Why are credit card companies raising interest rates?

credit card companies raising interest ratesCredit card companies are raising interest rates because they need to increase revenue for their industry. In the past, credit card companies were able to practice business differently; monetary changes were applied to customers’ accounts without prior notification or plausible explanation. This helped the credit card companies acquire large sums of money.

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The Credit Card Reform Act of 2009 put a halt to many of these tactics, causing the credit card companies to suffer financial loses. While the new credit card rules provide major benefits to the consumer, the credit card companies still need a way to recoup their losses.

As long as they comply with Federal regulations, they will exercise the right to review your account periodically and assess your risk. With this information, they can raise your interest rates; they must however, provide you with 45 days advanced notice.

What happens if I receive notice that my APR is increasing?

If you have always received a fixed credit card APR and receive notice that your rates are increasing, you can take a few steps. One of the more drastic is to cancel your credit card. With the advanced notice, you should have enough time to close your credit card account successfully without being hit with the new APR.

Your credit score can be affected when you close your account so consider this. If you request to cancel your credit card, the issuer can also request higher monthly payments so be very careful and make sure you understand the consequences of your decision.

This may not appeal to most, so another choice is for you to pay your entire balance off before the deadline. The new credit card laws require all billing statements to be written in a way that is clear and precise and it must be delivered within 21 days of the due date. This means you if you can pay down the debt within the 45-day limit, your new bill will reflect a zero balance and the APR will not apply.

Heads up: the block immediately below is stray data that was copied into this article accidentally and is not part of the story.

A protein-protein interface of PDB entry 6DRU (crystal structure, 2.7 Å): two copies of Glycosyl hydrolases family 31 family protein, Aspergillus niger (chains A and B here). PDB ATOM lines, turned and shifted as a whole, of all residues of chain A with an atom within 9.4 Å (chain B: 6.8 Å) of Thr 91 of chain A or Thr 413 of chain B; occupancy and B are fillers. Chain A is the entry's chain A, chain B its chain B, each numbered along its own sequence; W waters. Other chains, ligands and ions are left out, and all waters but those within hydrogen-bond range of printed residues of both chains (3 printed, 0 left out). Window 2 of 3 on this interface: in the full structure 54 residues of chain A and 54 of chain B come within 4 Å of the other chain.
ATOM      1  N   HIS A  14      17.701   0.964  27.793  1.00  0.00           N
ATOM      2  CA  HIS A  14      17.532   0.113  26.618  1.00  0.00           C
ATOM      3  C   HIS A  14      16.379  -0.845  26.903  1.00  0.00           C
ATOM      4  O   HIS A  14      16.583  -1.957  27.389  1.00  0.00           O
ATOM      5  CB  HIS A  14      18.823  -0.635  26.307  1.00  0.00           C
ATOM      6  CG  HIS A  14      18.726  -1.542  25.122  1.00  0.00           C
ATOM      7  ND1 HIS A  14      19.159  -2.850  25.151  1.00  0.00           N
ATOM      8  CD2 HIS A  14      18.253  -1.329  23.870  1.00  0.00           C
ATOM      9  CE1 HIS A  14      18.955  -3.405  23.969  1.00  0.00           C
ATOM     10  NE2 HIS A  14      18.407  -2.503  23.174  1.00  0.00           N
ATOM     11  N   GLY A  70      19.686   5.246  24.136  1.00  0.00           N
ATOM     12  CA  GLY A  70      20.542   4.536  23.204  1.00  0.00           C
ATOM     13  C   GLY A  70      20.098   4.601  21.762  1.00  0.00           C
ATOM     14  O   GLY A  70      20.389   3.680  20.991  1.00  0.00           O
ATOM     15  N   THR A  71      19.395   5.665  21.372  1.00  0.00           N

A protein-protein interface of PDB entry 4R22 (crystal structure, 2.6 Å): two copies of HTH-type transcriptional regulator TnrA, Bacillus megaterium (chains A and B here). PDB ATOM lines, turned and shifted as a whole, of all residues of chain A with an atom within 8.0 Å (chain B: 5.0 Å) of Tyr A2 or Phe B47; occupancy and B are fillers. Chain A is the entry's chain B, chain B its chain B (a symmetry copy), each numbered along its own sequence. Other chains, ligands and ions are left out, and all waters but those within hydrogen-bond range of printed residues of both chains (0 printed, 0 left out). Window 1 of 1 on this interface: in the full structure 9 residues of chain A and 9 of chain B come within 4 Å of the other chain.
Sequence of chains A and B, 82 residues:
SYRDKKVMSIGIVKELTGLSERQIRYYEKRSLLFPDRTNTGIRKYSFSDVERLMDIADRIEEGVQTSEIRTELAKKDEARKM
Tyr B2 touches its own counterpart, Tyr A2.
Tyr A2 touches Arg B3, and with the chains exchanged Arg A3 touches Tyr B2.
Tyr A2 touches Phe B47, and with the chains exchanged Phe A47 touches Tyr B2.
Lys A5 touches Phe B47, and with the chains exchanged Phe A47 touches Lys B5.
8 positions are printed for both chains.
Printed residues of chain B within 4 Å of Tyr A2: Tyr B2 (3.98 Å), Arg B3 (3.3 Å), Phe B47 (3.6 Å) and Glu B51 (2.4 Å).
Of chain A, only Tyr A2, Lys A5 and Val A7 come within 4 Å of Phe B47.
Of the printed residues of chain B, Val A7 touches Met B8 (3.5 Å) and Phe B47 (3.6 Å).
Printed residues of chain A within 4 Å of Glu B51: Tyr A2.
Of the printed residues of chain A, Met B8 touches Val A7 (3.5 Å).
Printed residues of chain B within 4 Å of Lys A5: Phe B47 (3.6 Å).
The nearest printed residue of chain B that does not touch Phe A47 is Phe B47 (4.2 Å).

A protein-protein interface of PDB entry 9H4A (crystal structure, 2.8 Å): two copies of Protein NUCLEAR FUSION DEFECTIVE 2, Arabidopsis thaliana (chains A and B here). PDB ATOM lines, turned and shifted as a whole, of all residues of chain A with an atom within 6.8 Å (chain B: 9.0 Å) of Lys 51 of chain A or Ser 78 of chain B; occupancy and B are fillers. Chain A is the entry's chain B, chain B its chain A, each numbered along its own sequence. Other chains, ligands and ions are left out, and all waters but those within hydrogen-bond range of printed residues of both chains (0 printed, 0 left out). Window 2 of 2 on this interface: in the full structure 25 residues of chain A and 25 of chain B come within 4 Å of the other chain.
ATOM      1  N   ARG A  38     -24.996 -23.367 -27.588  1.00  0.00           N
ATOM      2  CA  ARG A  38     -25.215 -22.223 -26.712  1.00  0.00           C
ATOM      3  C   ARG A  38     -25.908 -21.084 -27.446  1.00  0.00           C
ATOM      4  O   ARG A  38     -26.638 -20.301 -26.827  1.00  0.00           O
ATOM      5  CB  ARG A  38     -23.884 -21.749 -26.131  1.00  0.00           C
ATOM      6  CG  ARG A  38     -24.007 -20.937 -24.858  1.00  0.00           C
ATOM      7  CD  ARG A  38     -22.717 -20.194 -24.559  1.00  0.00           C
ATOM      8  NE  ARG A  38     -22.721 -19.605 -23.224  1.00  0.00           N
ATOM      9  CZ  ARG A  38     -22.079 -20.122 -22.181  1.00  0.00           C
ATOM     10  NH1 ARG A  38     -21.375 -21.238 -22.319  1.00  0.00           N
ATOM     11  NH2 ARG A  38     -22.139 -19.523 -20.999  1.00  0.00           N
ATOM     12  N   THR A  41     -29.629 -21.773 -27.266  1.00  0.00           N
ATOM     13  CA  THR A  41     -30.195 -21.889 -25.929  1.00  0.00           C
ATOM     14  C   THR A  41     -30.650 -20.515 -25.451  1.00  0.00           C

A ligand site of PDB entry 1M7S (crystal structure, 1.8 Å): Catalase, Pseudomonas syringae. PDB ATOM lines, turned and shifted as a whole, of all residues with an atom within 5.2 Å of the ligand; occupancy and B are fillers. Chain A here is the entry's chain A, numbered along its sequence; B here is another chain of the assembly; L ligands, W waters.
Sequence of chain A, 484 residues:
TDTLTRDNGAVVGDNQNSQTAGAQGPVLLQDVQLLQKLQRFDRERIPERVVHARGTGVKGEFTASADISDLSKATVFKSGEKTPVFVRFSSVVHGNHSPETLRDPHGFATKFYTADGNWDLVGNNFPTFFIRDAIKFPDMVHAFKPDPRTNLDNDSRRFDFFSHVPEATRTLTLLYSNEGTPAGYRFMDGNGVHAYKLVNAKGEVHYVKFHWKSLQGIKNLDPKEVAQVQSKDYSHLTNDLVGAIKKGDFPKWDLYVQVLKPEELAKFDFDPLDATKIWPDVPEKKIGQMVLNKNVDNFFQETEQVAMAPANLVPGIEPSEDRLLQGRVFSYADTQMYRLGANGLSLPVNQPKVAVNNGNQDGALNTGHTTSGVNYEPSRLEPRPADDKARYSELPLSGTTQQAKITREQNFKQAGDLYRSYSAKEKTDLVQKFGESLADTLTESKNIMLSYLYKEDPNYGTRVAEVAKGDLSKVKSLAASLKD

Another selection includes how to transfer a credit card balance to a low interest credit card. This can be a new card you apply for or an existing card. Either way, this is a good way to keep your APR under control; you will not have to cancel the credit card and risk affecting your credit score.

How can I be sure my credit card company is not violating any of the new laws?

credit card companies raising interest ratesSince the new credit card laws are geared towards consumer protection, you shouldn’t have a problem monitoring your account. Create an online credit card account so you can have instant access whenever you need it. Even before you receive notices in the mail, there may be updates posted online.

Familiarize yourself with the credit card contract terms and your responsibilities; take special notice of your obligations that can nullify the new reform laws if you fail to meet them. You should know basic things like your billing cycle, how they determine a credit card late fee and any other charges that you may be subjected to. The more you educate yourself, the more knowledge you have. This is your best defense.

Focus your attention on anything that looks irregular on your credit card statement and contact a customer service representative right away. They should already have processes in place to correct the situation. If they fail to provide ample assistance, your next step is to contact the Federal Trade Commission and file a complaint.

You must have all of the necessary data so they can refer you to the correct party; the FTC is not responsible for resolving your issue, but they will register your complaint and retain the data for future use. Overall, they are your best resource and will put you in touch with the necessary party to help solve your problem.

Once your complaint is received, you will be contacted. Based on your documentation, an investigation of the credit card company listed on your complaint will ensue. If they are found guilty of violating the current credit card laws, they will be fined heavily.

Will my interest rates be higher if I am under 21 and apply?

The new credit card laws were created to assist consumers and teach young adults how to manage their finances. Considering this, some changes have occurred for the younger crowd. If you are under 21 and cannot provide specific documentation proving your income is sufficient, your application will be rejected.

You will need to have a co-signer, usually a parent or guardian who meets the correct criteria to take on the financial obligations. Your credit card co-signer must have a full understanding of the responsibilities they have to make the payment if you fail to do so. This means your actions can affect their credit history.

Over the past few years, the credit card companies have been wrapped in controversy. Praised by some and condemned by others. Depending on your financial situation, you may represent one or both sides. No matter what the argument, the fact remains that credit cards can be extremely useful when properly managed. Take time to learn as much as you can and apply them to your lifestyle.

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